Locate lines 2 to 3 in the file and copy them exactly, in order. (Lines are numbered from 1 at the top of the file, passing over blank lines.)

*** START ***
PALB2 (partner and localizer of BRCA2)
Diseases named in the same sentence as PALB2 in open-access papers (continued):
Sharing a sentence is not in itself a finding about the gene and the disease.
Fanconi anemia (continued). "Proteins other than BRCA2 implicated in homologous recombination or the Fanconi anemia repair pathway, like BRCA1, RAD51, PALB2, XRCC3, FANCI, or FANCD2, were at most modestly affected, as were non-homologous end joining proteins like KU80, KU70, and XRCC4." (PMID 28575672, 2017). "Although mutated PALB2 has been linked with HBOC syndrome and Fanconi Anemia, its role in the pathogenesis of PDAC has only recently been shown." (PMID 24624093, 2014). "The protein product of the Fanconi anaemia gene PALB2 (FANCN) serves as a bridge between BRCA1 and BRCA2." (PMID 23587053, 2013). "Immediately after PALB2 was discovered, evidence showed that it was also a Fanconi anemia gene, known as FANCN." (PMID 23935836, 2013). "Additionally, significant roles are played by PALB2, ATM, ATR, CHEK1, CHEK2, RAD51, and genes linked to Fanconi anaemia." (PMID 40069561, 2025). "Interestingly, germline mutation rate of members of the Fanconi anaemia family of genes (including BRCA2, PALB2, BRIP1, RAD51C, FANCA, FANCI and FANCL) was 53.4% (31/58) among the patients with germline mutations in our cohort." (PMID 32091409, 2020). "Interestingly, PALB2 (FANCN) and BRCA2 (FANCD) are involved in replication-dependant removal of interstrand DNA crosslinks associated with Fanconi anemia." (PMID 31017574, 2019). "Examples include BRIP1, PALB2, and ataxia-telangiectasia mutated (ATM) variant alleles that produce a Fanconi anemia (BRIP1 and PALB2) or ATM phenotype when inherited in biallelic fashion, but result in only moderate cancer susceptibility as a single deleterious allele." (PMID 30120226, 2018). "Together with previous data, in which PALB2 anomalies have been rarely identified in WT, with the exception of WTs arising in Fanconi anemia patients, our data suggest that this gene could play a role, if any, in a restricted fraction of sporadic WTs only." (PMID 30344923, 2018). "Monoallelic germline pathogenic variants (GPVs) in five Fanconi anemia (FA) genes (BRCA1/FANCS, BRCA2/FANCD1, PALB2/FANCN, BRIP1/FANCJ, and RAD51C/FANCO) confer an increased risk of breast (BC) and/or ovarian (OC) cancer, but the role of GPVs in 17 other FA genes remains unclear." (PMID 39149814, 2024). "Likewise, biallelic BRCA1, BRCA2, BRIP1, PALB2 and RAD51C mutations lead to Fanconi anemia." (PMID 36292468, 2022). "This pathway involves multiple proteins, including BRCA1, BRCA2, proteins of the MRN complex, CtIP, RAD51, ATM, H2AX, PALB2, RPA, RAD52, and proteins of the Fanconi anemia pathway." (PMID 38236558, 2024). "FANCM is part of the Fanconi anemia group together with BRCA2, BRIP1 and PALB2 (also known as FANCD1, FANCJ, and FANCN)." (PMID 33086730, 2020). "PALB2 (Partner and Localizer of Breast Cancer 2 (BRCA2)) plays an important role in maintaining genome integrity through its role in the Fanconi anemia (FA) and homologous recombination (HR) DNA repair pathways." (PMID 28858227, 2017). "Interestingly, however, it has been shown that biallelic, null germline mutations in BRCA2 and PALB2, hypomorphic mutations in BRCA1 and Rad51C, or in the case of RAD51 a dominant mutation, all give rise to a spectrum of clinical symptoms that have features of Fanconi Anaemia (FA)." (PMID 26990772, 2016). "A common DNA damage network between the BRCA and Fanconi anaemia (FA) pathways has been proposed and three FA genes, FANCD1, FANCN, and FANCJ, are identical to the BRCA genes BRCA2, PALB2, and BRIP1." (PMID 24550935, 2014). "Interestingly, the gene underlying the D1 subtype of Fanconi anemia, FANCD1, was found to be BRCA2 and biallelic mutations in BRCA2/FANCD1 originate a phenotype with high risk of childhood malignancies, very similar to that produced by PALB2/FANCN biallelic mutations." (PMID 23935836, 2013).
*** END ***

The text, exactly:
Diseases named in the same sentence as PALB2 in open-access papers (continued):
Sharing a sentence is not in itself a finding about the gene and the disease.